Social Selling Applications Go Corporate
When social networking applications started out over ten years ago, they were for individuals to communicate about their personal life. Individuals created networks of friends/connections/followers and shared posts about their awesome meal, vacation photos, or funny cat videos.
As business decision makers got active on social networks like LinkedIn and Twitter, these networks grew in importance for B2B companies. Initially, corporate marketing departments created corporate social accounts to listen for trends and broadcast content. Later, innovative salespeople began to use these networks for selling purposes, thought still in an individual fashion. Eventually, companies realized they needed to develop a social selling strategy to fully leverage the benefits institutionally.
The first step is training salespeople on a common set of Best Practices. Having helped over forty companies reach this level in the last three years, I am seeing many of them that are now ready for the next step in social selling. The next step is to deploy applications that tie together the individual accounts/activities and fit into the corporate sales and marketing processes. There are three requirements of these corporate social selling applications.
Scalability – As large corporations like IBM, ADP, and General Electric roll out wide-scale social selling programs, these companies need systems to replicate the training and operation across thousands of salespeople.
Management Reporting– As quality expert Edward Deming stated, “What gets measured, gets done.” In order for sales managers to spot trends, identify best practices, and coach salespeople, they need a management dashboard that ties all the individual social accounts into a dashboard with reporting features.
Integration Capabilities – The two categories of Sales and Marketing software are CRM and Marketing Automation, respectively. Since social selling involves lead generation and content sharing, any corporate system needs to integrate with CRM systems like Salesforce.com and Marketing Automation systems like Marketo or Eloqua. That way the company can truly measure social ROI by mapping revenue back to a social selling activity like a content post or networking introduction.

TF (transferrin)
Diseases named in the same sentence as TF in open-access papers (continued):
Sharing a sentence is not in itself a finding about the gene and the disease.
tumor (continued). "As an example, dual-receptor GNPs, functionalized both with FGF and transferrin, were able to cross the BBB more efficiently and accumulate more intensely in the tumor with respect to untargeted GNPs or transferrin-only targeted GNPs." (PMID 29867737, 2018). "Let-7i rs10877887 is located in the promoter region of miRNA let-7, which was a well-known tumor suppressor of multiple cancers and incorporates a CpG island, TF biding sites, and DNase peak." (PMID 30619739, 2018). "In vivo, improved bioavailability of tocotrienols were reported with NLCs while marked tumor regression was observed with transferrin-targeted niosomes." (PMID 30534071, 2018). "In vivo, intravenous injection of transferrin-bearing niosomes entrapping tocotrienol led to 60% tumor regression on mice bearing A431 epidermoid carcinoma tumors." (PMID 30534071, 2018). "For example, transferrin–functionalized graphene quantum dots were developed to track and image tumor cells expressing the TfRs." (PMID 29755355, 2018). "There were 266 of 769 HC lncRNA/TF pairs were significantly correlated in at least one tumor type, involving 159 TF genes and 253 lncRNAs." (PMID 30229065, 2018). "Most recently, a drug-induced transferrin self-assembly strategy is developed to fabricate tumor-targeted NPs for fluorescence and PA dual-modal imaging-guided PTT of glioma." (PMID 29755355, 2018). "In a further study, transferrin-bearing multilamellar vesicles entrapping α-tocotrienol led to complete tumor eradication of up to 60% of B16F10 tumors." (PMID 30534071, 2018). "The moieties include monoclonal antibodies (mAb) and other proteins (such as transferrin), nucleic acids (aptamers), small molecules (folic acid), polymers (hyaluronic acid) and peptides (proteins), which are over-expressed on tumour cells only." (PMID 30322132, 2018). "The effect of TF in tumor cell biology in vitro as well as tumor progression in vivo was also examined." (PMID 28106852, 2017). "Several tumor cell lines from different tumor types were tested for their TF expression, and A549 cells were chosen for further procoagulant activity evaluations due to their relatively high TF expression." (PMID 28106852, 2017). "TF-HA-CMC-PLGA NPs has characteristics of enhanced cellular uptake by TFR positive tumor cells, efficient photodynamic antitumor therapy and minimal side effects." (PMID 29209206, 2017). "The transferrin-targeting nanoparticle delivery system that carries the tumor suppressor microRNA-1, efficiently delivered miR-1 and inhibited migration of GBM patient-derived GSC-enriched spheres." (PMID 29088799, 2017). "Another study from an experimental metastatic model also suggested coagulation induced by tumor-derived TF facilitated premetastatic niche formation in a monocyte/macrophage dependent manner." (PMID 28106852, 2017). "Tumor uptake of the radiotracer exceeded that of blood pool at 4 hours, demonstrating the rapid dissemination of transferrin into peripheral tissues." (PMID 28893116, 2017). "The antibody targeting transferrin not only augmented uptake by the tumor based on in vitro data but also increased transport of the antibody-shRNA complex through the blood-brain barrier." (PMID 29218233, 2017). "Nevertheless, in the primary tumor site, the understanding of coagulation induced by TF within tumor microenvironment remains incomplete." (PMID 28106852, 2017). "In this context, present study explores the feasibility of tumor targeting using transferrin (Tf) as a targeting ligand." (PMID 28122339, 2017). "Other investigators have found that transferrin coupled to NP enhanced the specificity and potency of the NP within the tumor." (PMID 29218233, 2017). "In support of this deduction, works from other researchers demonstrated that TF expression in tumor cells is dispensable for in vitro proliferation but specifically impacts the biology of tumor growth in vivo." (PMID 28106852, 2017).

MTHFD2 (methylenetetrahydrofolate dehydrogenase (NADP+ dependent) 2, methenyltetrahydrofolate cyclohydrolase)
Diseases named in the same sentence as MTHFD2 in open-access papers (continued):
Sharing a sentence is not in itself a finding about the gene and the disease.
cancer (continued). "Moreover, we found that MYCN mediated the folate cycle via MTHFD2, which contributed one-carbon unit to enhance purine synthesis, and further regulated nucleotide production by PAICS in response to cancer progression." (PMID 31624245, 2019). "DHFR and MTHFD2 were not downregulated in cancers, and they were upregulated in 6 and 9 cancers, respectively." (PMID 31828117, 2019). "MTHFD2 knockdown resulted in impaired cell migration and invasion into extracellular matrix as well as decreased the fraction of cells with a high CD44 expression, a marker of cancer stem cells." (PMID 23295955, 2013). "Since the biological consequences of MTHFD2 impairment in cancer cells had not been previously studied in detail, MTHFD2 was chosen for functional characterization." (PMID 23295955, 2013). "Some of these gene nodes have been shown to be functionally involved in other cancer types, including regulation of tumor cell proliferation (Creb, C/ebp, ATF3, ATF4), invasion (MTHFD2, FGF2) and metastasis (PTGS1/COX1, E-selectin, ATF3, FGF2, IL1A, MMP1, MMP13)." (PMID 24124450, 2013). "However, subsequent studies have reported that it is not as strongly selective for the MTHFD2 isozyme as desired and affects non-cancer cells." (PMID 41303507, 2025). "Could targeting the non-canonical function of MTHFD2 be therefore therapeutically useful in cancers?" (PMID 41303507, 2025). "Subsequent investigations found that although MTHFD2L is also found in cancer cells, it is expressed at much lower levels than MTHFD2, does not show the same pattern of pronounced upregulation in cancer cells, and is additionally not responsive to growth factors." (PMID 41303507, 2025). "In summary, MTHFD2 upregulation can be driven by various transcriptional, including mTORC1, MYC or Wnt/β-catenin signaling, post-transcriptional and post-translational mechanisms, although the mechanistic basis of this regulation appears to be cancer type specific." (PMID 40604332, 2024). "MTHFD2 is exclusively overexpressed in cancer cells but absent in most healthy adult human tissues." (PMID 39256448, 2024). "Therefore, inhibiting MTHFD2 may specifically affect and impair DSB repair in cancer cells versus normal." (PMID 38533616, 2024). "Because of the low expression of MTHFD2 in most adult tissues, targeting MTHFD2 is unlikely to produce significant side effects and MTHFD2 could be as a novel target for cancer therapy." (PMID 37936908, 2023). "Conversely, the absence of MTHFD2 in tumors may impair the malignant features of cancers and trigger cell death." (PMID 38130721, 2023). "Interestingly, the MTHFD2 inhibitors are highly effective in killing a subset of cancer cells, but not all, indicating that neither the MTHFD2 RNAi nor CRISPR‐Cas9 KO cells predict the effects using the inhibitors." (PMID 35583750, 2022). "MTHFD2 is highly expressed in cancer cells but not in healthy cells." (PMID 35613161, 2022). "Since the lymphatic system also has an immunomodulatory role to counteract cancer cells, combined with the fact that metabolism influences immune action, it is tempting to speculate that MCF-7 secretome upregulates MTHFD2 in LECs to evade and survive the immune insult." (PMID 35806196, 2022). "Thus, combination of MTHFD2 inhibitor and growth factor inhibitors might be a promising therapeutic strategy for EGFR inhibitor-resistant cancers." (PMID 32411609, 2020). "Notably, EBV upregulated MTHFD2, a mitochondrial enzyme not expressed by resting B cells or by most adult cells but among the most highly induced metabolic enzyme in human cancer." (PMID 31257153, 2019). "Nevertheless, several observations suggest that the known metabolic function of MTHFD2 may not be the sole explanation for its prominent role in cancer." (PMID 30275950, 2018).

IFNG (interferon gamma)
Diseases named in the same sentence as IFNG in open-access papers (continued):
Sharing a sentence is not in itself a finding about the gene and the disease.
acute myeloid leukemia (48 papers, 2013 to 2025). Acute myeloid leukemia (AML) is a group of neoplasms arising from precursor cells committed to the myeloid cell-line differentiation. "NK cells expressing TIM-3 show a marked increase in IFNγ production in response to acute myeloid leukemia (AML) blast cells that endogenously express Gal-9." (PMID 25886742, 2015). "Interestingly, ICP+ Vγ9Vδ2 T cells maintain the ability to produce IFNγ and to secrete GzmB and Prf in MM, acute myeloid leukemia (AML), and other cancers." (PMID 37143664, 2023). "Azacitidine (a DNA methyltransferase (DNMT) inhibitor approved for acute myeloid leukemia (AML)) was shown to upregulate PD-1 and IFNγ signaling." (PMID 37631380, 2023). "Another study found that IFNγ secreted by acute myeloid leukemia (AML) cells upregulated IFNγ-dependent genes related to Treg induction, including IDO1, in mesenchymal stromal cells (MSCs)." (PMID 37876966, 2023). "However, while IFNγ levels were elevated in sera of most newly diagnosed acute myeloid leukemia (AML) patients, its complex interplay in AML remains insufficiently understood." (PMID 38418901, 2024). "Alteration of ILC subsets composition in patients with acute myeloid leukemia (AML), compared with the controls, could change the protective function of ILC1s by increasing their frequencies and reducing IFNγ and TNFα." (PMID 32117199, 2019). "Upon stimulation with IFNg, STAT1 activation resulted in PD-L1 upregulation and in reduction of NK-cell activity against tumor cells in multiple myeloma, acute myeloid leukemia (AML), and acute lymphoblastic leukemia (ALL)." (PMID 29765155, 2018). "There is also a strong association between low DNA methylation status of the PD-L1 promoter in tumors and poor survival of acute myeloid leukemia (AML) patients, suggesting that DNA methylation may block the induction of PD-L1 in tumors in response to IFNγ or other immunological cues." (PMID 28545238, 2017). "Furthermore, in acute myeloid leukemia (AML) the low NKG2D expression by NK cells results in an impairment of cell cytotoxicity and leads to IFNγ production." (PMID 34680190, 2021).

As evidence of the rapid adoption of social selling with corporations, three companies have recently released new applications:
InsideView released InsideView Open, a market intelligence platform with open APIs for embedding InsideView information into other apps. At the launch event in San Francisco, InsideView demonstrated an iOS app called Knobile that delivers valuable insights about people and companies on an iPhone calendar. With Knobile, a salesperson would be up-to-date on the latest information about a prospect just seconds before meeting with them.
LinkedIn made a major announcement last month with the introduction of an all-new version of its Sales Navigator product. This is the most powerful application available for salespeople to leverage their LinkedIn account to connect with prospects. It features a long list of enhancements over the free version including lead recommendations, expanded views of profiles outside one’s network, integration with Salesforce.com/Microsoft Dynamics, and TeamLink – a feature for leveraging colleagues networks.
PeopleLinx just released Version 3 of its corporate social selling application. PeopleLinx focuses on helping companies drive high adoption of social networks like LinkedIn and Twitter. PeopleLinx 3 features include video training, 1:1 coaching services, profile optimization, social content sharing and tracking, and management reporting. Personal analytics show team members the value they’re creating.